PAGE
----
Global Safety Rules for Biotech Foods Agreed

YOKOHAMA, Japan, March 12, 2002 (ENS) - All foods made using biotechnology should be subject to pre-marketing safety assessments, and nations should be free to use tracing systems as part of their risk management procedures for such products, a United Nations task force on foods derived from biotechnology has concluded.

A round of applause by the 226 participants greeted the agreement reached March 6 by the Codex Intergovernmental Task Force on Foods Derived from Biotechnology in Yokohama, Japan.


Genetically modified corn (Photo courtesy Monsanto)
The group's draft principles on the risk analysis and management of biotech foods mark a step forward in the global management of genetically modified (GM) foods. The principles appear to vindicate, at least partially, the European Union's insistence on introducing a system to enable tracing GM foods.

The task force, which has been hosted by Japan since 2000, will go on developing guidelines for risk assessment of GM foods originating from microorganisms. It will continue its efforts until March 2003.

The final work of the task force will be submitted to the Codex Alimentarius Commission, at its next meeting in July 2003 in Rome, Italy, for adoption. The commission is a joint program of the United Nations Food and Agriculture Organization (FAO) and the World Health Organization which sets standards in all areas of food production and regulation.

While these standards are technically voluntary, they generally gain some type of legal authority once they are adopted by the World Trade Organization and other international bodies, as well as national governments.

As agreed, the draft biotech food principles call for all foods to be safety assessed on a case-by-case basis, with "both intended and unintended effects" considered. "New or altered hazards" should be identified as should changes in key nutrients "relevant to human health," the principles state.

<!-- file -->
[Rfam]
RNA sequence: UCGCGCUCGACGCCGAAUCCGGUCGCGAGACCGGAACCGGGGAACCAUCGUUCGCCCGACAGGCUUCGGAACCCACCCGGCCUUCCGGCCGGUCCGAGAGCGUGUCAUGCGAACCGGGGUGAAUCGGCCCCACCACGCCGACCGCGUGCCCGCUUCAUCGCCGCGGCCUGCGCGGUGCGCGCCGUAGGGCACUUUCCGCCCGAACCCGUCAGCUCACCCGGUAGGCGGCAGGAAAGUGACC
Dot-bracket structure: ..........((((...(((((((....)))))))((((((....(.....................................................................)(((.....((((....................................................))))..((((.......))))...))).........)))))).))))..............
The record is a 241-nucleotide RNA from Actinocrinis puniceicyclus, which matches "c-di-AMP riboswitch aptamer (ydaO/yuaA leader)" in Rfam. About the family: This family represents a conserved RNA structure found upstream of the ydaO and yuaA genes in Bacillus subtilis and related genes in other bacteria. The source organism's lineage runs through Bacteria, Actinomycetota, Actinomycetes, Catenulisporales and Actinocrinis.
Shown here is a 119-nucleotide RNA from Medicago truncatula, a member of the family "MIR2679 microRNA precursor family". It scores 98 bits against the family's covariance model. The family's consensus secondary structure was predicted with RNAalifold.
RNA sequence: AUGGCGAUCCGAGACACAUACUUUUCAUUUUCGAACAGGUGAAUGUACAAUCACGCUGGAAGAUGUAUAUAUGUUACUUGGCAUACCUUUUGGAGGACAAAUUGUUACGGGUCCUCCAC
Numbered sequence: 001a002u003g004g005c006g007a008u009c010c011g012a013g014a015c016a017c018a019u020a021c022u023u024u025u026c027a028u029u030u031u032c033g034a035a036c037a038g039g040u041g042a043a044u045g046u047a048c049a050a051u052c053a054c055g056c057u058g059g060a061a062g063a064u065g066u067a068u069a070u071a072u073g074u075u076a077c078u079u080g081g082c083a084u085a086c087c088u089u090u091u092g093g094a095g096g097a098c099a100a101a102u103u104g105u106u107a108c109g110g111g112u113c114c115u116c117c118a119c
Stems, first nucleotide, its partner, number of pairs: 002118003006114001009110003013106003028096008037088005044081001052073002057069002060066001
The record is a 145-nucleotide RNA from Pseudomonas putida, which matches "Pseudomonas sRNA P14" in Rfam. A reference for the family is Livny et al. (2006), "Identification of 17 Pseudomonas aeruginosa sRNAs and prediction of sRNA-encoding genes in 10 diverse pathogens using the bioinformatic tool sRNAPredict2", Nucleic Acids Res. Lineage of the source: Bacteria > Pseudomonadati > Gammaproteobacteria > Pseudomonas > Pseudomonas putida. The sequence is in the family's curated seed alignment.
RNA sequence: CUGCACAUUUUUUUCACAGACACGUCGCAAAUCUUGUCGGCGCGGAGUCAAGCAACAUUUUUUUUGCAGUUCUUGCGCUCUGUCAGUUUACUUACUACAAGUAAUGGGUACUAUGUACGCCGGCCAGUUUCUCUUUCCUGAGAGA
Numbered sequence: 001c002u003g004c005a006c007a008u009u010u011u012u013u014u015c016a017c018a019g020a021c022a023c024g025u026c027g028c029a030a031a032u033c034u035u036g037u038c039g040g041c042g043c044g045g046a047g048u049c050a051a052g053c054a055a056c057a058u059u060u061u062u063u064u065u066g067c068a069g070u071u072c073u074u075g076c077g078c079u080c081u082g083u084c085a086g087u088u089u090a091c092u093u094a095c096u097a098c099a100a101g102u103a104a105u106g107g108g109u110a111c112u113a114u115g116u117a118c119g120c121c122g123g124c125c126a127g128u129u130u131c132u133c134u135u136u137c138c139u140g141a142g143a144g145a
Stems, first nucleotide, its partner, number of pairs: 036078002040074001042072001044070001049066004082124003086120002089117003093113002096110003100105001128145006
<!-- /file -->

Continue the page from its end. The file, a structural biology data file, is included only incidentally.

When foods are genetically engineered, genes from bacteria, viruses, other plants or animals are inserted into crops like corn, canola, soybeans, potatoes, tomatoes, squash, and papayas to achieve more favorable characteristics such as higher yield, faster ripening, pest control, or herbicide tolerance.


New Zealand scientist conducts research on genetically modified plants. (Photo courtesy NZ Ministry of Agriculture and Forestry)
Genetically modified foods are a concern for people who have food allergies because they have not been tested or regulated, nor is there a requirement that they be labeled in most countries.

Nations should also be free to employ a range of risk management measures including post-market monitoring. Such monitoring may necessitate a GM food tracing system, which would also allow products to be withdrawn if negative effects on human health are identified, the task force agreed.

The Codex Alimentarius, or the food code, has become the most important global reference point for consumers, food producers and processors, national food control agencies and the international food trade. The code has had an impact on the thinking of food producers and processors as well as on the awareness of the consumers.

The FAO says the influence of the food code extends to every continent, and "its contribution to the protection of public health and fair practices in the food trade is immeasurable."


{Published in cooperation with ENDS Environment Daily, Europe's choice for environmental news. Environmental Data Services Ltd, London. Email:}.